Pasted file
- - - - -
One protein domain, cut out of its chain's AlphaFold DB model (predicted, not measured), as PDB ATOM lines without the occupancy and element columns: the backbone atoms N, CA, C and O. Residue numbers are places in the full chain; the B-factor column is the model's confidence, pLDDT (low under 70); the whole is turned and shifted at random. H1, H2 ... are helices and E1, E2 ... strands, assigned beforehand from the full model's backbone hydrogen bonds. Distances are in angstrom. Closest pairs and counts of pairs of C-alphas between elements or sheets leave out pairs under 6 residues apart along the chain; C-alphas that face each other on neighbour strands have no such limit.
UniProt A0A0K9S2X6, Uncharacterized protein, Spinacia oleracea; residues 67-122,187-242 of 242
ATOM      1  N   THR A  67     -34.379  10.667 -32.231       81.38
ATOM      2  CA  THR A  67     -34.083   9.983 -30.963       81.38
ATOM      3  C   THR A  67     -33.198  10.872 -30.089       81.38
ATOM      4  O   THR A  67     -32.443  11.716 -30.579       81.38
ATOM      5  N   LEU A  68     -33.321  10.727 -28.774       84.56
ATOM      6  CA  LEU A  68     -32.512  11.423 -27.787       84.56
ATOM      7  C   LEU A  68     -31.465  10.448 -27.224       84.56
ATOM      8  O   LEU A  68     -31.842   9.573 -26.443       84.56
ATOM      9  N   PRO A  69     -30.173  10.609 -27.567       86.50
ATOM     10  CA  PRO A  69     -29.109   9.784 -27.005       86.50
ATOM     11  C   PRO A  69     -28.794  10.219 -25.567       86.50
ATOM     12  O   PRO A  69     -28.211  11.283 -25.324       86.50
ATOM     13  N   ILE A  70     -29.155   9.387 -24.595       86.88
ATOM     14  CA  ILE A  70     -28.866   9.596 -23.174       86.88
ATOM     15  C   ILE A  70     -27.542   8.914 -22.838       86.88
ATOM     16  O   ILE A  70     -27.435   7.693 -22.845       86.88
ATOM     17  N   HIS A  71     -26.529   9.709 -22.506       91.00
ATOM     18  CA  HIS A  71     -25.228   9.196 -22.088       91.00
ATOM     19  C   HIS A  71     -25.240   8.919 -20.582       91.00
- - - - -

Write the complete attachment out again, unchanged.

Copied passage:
One protein domain, cut out of its chain's AlphaFold DB model (predicted, not measured), as PDB ATOM lines without the occupancy and element columns: the backbone atoms N, CA, C and O. Residue numbers are places in the full chain; the B-factor column is the model's confidence, pLDDT (low under 70); the whole is turned and shifted at random. H1, H2 ... are helices and E1, E2 ... strands, assigned beforehand from the full model's backbone hydrogen bonds. Distances are in angstrom. Closest pairs and counts of pairs of C-alphas between elements or sheets leave out pairs under 6 residues apart along the chain; C-alphas that face each other on neighbour strands have no such limit.
UniProt A0A0K9S2X6, Uncharacterized protein, Spinacia oleracea; residues 67-122,187-242 of 242
ATOM      1  N   THR A  67     -34.379  10.667 -32.231       81.38
ATOM      2  CA  THR A  67     -34.083   9.983 -30.963       81.38
ATOM      3  C   THR A  67     -33.198  10.872 -30.089       81.38
ATOM      4  O   THR A  67     -32.443  11.716 -30.579       81.38
ATOM      5  N   LEU A  68     -33.321  10.727 -28.774       84.56
ATOM      6  CA  LEU A  68     -32.512  11.423 -27.787       84.56
ATOM      7  C   LEU A  68     -31.465  10.448 -27.224       84.56
ATOM      8  O   LEU A  68     -31.842   9.573 -26.443       84.56
ATOM      9  N   PRO A  69     -30.173  10.609 -27.567       86.50
ATOM     10  CA  PRO A  69     -29.109   9.784 -27.005       86.50
ATOM     11  C   PRO A  69     -28.794  10.219 -25.567       86.50
ATOM     12  O   PRO A  69     -28.211  11.283 -25.324       86.50
ATOM     13  N   ILE A  70     -29.155   9.387 -24.595       86.88
ATOM     14  CA  ILE A  70     -28.866   9.596 -23.174       86.88
ATOM     15  C   ILE A  70     -27.542   8.914 -22.838       86.88
ATOM     16  O   ILE A  70     -27.435   7.693 -22.845       86.88
ATOM     17  N   HIS A  71     -26.529   9.709 -22.506       91.00
ATOM     18  CA  HIS A  71     -25.228   9.196 -22.088       91.00
ATOM     19  C   HIS A  71     -25.240   8.919 -20.582       91.00